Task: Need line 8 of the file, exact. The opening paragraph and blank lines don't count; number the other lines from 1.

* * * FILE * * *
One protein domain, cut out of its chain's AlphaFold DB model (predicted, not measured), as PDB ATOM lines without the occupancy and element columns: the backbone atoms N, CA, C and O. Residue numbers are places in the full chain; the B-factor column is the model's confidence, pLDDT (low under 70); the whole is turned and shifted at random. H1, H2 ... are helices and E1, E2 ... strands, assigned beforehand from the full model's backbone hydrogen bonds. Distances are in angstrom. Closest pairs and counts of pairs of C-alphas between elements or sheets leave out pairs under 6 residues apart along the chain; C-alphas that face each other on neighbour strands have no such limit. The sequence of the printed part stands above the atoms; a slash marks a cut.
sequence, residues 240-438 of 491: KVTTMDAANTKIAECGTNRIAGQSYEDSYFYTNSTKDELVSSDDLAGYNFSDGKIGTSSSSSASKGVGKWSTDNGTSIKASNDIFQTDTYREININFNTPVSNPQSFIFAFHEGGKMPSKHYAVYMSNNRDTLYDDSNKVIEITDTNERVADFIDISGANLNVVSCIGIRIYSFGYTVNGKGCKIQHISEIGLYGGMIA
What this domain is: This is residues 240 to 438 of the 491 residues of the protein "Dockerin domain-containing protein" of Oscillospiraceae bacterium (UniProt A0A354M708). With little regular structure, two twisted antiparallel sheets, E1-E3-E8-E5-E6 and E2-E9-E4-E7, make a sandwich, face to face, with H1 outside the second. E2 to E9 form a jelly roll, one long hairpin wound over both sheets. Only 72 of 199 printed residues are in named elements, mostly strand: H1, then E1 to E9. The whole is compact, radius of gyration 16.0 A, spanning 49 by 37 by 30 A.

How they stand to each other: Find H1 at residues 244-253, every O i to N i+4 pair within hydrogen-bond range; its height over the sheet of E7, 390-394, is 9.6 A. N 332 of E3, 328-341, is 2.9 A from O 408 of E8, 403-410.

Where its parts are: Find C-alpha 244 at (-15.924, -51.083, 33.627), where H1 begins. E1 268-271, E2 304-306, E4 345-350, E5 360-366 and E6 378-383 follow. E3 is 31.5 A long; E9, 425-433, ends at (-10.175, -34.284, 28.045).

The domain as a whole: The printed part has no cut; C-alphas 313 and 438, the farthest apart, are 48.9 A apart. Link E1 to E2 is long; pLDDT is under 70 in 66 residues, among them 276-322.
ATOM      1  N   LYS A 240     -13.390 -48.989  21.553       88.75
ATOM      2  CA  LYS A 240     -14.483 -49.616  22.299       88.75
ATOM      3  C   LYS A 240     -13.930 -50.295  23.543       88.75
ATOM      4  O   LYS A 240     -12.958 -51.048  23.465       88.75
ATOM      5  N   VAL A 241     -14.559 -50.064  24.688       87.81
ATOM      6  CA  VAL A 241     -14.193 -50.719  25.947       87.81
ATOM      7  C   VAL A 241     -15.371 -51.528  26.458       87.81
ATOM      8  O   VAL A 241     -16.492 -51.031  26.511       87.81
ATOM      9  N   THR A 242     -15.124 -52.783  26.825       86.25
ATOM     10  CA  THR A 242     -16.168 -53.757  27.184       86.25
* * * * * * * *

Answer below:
ATOM      3  C   LYS A 240     -13.930 -50.295  23.543       88.75